My mother bought a policy in 1998 because she had some assets, but at that time not over a million so she thought it made sense to try and protect those assets for me and because she didn't want me to be burdened with her care. She would have been 52 at that time. I recently had to investigate getting in home care for her or putting her in a SNF. Here is what I learned.
For the $30,000 she paid in premiums for that 20 years, she was still subject to a 90 day waiting period. This was going to be somewhat reduced by a rider she had paid for, but I don't remember the specifics. Once that waiting period was exhausted, the benefit covered about 65% of a SNF. It covered quite a bit more of in home care because she had purchased an additional benefit for that, but they required that we use an agency and have a licensed CNA which drives the cost per hour considerably than if you wanted to hire help yourself. I could have hired comfort care myself for about $15 an hour and the agency charged $25 for the same service.
Mom got cancer and when she became sick enough to need care, she wasn't going to live long enough for the waiting period to be exhausted. Ultimately friends and I took care of her until Hospice kicked in. This is another factor, in most cases family want to keep their loved one home as long as possible so they can watch over their care as much as they can manage it. So the policy goes unused until it is really too late.
Bottom line, in my analysis the only time LTC is worth it is for Alzheimers because in many cases you really don't live that long needing that kind of care. I read somewhere that the average stay is actually 2.4 years and that 65% of nursing home residents die within the first year. So at 2.5 years the total cost would be about $270k depending on your region.
 I think one would be better off to pay for life insurance for as long as possible and recoup the costs that way. 

Bicycle_B

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Re: Long Term Care Insurance
« Reply #10 on: February 13, 2018, 07:31:10 PM »
Agree that the biggest case for Long Term Care Insurance these days is Alzheimer's.  Due to family risk, I am in process of obtaining LTCI.  You have to evaluate for your own case.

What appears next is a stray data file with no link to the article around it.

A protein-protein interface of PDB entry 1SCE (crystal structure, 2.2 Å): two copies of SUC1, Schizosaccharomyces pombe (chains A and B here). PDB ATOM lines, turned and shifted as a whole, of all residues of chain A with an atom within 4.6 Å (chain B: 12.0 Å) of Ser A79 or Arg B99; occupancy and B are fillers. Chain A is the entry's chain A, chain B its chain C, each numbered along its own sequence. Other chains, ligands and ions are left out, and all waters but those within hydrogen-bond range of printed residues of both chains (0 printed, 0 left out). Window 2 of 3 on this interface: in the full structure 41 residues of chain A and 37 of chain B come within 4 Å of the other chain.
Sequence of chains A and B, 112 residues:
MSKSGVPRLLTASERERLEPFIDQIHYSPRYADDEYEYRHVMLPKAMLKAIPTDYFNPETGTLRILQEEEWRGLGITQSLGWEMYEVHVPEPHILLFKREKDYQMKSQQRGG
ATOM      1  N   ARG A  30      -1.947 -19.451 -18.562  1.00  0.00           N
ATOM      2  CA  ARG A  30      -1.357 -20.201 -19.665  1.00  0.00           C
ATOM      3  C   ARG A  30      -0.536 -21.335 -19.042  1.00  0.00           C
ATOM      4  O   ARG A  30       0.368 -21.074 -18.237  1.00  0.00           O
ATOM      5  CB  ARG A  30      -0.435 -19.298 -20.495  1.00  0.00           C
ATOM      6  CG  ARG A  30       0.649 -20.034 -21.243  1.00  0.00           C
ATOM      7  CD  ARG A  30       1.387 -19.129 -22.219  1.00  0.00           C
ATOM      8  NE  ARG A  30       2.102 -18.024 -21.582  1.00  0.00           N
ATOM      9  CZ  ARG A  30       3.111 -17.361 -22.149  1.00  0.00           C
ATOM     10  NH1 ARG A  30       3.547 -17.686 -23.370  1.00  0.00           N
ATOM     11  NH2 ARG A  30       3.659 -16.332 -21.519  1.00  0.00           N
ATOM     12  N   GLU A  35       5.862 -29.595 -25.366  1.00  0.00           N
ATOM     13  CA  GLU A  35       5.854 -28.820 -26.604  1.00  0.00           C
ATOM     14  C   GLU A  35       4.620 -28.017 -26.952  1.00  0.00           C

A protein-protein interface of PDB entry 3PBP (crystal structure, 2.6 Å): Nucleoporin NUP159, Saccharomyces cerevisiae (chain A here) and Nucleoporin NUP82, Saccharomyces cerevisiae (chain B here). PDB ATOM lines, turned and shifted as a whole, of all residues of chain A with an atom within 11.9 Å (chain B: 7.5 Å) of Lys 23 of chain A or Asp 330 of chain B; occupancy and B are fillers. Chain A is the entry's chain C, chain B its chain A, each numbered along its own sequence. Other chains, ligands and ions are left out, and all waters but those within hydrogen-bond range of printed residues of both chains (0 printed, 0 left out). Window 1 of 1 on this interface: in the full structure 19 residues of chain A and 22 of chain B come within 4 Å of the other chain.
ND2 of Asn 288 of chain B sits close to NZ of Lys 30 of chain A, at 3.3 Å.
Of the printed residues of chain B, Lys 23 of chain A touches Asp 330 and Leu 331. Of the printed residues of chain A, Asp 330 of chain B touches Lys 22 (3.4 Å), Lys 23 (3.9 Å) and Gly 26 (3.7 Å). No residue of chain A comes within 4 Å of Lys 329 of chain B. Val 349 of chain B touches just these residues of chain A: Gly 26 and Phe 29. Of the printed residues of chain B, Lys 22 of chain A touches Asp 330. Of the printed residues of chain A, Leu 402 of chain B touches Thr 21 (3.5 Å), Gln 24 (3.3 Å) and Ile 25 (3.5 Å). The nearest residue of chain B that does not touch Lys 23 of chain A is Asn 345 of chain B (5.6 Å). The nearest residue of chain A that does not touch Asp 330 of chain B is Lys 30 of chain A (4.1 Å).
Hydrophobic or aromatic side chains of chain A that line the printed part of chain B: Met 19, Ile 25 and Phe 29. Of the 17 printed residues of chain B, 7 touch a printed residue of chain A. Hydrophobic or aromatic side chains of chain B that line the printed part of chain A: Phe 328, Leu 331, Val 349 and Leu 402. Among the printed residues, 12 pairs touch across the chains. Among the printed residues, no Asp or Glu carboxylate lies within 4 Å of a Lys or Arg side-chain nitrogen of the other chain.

Older policies had higher benefit to premium ratios.  Those proved unsustainable for the insurance industry.  Not all advisors recognize the change.  As a single person, early 50s, I am seeking the newer weaker type of policy anyway because it provides for the case where my mind is shot.  If I run short financially in life but my mind is sharp, I can take care of myself by thrift and craftiness.  If I get Alzheimer's, the insurance provides the extra money for care so that my relatives can just be responsible for administration, not providing funding or direct care.  Since my stash is modest, roughly 450k, I think this provides a reassuring extra security layer for my relatives at a price I can tolerate.

For reference, policy costs generally vary based on waiting period (big cost jump for 30 day wait, savings for 90 day period - I chose 90 days), amount to be paid out monthly in case of need (I chose $3750), and duration of payment (I chose 3 years, if IIRC).  In the policy I am applying for, the duration of payment extends longer if you don't draw the max, and goes until policyholder dies or the max payout is done.  In other words, my payout max would be 12 mos x 3 years x 3750/mo = $135,000.  If only 2500/mo is drawn, for example, the draw would last for 54 months (135,000 / 2500).  Any amount used for expenses can be drawn as reimbursement for each month, up to the policy's monthly max.
 
For reference, we paid $3250 to $4500 per month for two of the best assisted living facilities in a LCOL city for my dad as couple of years ago.  Assisted living is different from a nursing home, technically.  Like rehab facilities, true nursing homes have more medical care and higher costs than assisted living, but often can get medical insurance to pay.  Assisted living is cheaper but is considered a residential cost, meaning it will not be paid for by medical insurance, and therefore must be paid out of pocket or by LTCI.  (However, for tax purposes, our accountant said we could consider it be a deductible medical expense.)  Nursing home stays often last months where assisted living often lasts 2-3 years.  Each of these can be longer, but average cases get cut off at that point because various health conditions pile onto each other and the patient dies.  You have to decide whether your goal is to cover average cases or all cases, and whether your stash is sufficient on its own.  I chose my LTCI amount to be what would be useful without paying for unneeded care.  I wasn't trying to pay everything, because I knew I have other assets.  I just shopped for the amount that will get used if I get Alzheimer's, so I can reassure my relatives and ask them to administrate in time of need.

My premium is to be about $700/year.  It can only go up if the company raises the premium for every person in the company who has that type of policy.  I assume that premiums will get raised, but estimated that the future premium will be no more than double the initial premium.  Supposing 25 years of years of premiums and a linear rate of increase, I estimate about $1050/year on average for a total of roughly $26,250 in premiums.